I am not at all happy with it , but do you think forcing her to do it my way , would've yield better results ? Maybe or maybe not . Everywhere you go with her , after 18 years old , tell you she is now on her own . "' You are out of the ecuation '' if you know what I mean .

Actually, Roberto, you could argue with me quite easily since I have no children. I have lots of nieces and nephews and see the difference between those that got too much given to them and those that had to work for it. That is all I was basically saying.

I think I don't really understand your concerns about your daughter. From what I gather, she didn't go the route of going to college and went the route of "discovering" some things about herself and life. Nothing at all wrong with that. I think we are often conditioned that there is only one right way, certain route we are suppose to follow. The older I get, the more I see there is no one right way, depends on the person, depends on where one is in life. DIfferent routes for different people. Only your daughter can decide what is the right ways for her, what roads she wants to, needs to travel. Anyway, forcing doesn't usually work too well beyond a certain age.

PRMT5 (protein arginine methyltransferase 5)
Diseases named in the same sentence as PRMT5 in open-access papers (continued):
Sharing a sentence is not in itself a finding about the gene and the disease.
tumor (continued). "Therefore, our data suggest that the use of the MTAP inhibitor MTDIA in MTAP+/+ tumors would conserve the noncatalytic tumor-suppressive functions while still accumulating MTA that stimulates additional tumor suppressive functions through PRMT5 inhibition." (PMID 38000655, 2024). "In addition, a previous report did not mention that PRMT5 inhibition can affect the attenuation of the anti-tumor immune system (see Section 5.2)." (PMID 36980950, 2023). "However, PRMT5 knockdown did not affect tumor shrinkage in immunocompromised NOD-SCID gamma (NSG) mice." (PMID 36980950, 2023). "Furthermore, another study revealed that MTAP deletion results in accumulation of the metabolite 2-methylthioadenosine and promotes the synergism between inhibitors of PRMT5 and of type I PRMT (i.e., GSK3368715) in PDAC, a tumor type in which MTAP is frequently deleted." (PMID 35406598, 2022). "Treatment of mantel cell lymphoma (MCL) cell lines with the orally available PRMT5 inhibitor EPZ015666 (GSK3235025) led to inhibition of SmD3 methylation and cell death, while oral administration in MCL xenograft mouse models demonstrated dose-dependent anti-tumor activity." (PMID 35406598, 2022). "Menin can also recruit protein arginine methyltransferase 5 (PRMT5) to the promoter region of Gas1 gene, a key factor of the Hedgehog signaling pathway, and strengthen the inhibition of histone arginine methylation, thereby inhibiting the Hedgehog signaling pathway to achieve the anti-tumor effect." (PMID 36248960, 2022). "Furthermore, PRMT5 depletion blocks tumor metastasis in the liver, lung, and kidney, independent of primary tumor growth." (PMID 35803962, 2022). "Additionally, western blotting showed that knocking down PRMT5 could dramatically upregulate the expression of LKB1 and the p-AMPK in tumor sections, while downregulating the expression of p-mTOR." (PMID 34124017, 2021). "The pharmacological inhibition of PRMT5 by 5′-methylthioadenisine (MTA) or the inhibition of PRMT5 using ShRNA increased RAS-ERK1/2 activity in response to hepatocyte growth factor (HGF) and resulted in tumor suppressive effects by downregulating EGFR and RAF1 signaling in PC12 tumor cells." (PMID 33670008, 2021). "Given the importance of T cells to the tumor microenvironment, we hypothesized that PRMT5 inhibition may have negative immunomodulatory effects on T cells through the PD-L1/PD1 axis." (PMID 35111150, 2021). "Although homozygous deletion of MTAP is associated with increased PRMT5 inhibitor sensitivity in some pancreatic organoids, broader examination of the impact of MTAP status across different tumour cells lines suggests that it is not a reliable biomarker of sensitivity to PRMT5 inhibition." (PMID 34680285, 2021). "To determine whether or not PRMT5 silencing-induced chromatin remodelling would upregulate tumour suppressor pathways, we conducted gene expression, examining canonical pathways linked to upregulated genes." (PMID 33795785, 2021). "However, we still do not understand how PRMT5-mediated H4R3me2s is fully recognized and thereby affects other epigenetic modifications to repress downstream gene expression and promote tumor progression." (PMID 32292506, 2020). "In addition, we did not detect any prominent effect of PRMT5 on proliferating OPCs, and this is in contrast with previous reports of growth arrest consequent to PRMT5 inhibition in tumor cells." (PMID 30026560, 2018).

Like you said, you will always be there for her, but be careful not to cross over to enabling which can distort her reality of what life is really like.

She sounds like a lovely person from your discription, a good person. That is one of the most important things at the end of the day to me, not some college education.

Ceci

Scout123
02-19-2012, 04:05 PM
Good words Ceci! Scout

jondon
02-19-2012, 04:24 PM
posted by Shirley:
I wish everyone could wake up feeling the joy I feel when I have a piece in the works.

Surely, you enjoy what you do! I do feel the joy waking up in the morning and before I even start doing anything. Life is good. And I did call you Shirley:D